If you have a partner, you are bound to have fights. 62% percent of all startups fail due to co-founder conflict. Look at the most common types of conflicts in a startups. Do You Recommend Any Of These Solutions?
Source: Funders and Founders
When you throw together two ambitious people from different backgrounds and have them live and work in close quarters under the pressure of having little money and the constant fear of their startup failing – conflicts are bound to happen. Married couples argue 321 times a year. Although there is no statistics about co-founder fighting – the number is probably not too far off.
The first step to avoiding these conflicts is avoiding faux-cofounders. Who are they? There are a couple types.
Types of Faux Cofounders
First of all, choose the right person. Just like in dating, take your time to find the right one. There are plenty of wrong choices out there. Here are the steriotypical profiles you need to avoid.
This type of co-founder tries to define every expectation you can define. He will try to put everything into an agreement. The downside of this type of co-founder is that he will worry about dividing things up before actually creating anything. What is the point of having all the equity split agreements if there is really nothing to divide in the beginning.
This type of co-founder is probably someone you knew before working on your startup together. They are probably a really nice person who got excited about the startup. They said they loved your idea. 6 months later, after the honeymoon period of the statup was over, they lost steam and stopped working as hard. At the same time they are still thinking they have 50% of the equity.
This type of co-founder is probably really smart. Much smarter than you even. They work hard. You probably first fell in love with that combination. But they are so brilliant they don’t even need you. They just cannot collaborate with anyone. In effect you are not working together – what is the point of having this co-founder then?
This type of cofounder is going to want to strategize with you a lot. They are going to have grandiose plans of revolutionizing the industry. But they got no real clue of how to get the initial 1000 users. It’s all just talk, no action. Send them back to the academia.
This type of co-founder always has the Job Monster website open in a tab. They have multiple Facebook accounts, that they use to market their many side projects. Their official Facebook account doesn’t say anything about them doing a startup. At any moment, and without warning, they will up and go work on something else.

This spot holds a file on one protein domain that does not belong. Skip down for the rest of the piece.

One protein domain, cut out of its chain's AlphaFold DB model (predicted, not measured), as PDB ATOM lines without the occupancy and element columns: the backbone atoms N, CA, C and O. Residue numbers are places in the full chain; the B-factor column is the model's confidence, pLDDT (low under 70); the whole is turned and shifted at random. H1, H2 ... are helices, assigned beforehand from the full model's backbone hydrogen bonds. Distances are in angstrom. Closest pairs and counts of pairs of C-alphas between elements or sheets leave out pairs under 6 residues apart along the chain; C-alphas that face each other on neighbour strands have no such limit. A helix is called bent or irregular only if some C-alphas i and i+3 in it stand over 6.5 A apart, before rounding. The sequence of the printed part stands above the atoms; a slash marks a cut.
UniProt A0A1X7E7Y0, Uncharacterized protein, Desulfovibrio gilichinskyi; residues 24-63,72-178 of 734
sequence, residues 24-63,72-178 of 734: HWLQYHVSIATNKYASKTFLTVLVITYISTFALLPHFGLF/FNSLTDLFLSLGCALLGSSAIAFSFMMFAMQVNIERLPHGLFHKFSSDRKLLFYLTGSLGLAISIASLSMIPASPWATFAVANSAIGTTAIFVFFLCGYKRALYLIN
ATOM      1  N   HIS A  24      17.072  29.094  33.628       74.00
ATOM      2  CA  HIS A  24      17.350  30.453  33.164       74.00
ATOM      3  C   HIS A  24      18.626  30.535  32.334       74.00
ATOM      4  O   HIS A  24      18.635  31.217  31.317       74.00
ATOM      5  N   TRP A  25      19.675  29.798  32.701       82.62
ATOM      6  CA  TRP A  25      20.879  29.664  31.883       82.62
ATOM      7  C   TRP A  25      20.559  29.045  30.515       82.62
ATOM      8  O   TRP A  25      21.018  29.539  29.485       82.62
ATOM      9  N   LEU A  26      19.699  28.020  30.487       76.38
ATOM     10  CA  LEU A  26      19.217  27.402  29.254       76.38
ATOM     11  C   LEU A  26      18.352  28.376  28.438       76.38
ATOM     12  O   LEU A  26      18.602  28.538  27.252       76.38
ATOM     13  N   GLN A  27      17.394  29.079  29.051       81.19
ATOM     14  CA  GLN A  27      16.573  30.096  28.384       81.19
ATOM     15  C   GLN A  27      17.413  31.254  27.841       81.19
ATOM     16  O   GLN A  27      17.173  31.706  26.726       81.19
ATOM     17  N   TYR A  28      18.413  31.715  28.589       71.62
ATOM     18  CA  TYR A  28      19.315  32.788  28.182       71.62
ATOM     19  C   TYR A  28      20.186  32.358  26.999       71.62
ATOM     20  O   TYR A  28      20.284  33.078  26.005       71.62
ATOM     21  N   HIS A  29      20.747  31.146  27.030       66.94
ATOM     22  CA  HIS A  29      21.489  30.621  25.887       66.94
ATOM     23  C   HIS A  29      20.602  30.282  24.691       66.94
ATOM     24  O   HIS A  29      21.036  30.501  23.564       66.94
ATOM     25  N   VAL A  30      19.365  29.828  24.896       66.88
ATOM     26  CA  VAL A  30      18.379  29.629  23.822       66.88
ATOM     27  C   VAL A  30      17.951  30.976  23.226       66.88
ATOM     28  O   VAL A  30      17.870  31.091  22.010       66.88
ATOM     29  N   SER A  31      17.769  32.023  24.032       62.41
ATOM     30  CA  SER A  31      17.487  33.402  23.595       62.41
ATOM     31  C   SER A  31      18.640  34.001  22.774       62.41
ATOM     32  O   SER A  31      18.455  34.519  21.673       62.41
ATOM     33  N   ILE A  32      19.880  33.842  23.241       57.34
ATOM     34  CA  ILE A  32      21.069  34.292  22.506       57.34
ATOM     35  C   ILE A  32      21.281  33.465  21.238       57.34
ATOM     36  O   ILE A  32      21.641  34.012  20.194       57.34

Types of Conflicts
Ok, now that you found the right person – you are still going to have conflicts. Whether those conflicts are going to destroy your startup depends on how you deal with them. Now let’s look at the most common conflicts and what to do with them:
My idea is better!
Ideas are worthless. Execution is everything. Stop fighting about this. Now. Try executing a bad idea – you will see that you got a lot farther than you’d think.
Who gets to decide what?
Divide up the responsibilities. Let you co-founder decide on half of everything – it’s healthy for you to delegate responsibility. Otherwise you are going to burn out before you know it.
I work harder than you.
Unless there is a pattern of your co-founder working less than you – calm down. Doing exactly 50% at all times is pretty hard – and it’s hard to measure. Maybe they failed to make a sale this week, but next week they are going to bring in the biggest customer.
Leave, or I leave!
This one is the worst. The worst thing is not even that one of you is going to leave but that you have probably been fighting for a while before the situation got this ugly. If you care about whether this startup survives at all, solve this asap.
OMG, We are gonna fail…
Almost every day in a startup can be the death day. Failure is always in the back of everyone mind anyway. So why even talk about it? If they are talking about it – stop them. Your enthusiam is your biggest asset. Don’t let you co-founder chisel it away.
Who gets what
Equity vesting agreements will solve a lot of the fighting about dividing up equity. If you are just starting out, divide the equity 50/50. There is no reason to give more to the person who had the idea first. What’s the worth of an idea?
Who cleans up the pizza?
This is petty. It really should never happen. But it does. All the time. Over time it builds up. Get a cleaning person. Whatever it takes to focus. Or just clean the pizza.
We need to strategize more
“Nine times out of ten strategising is just a form of procrastination.” Paul Graham. Better to do the wrong thing, than do nothing.
I’m out at 5 pm
If they have a life outside the startup, let them know that you need 100% of their time. Make sure you sleep in the office, too.
[Editor’s Note: This article was written by Anna Vital and originally published at Funders And Founders. Copyright 2012.]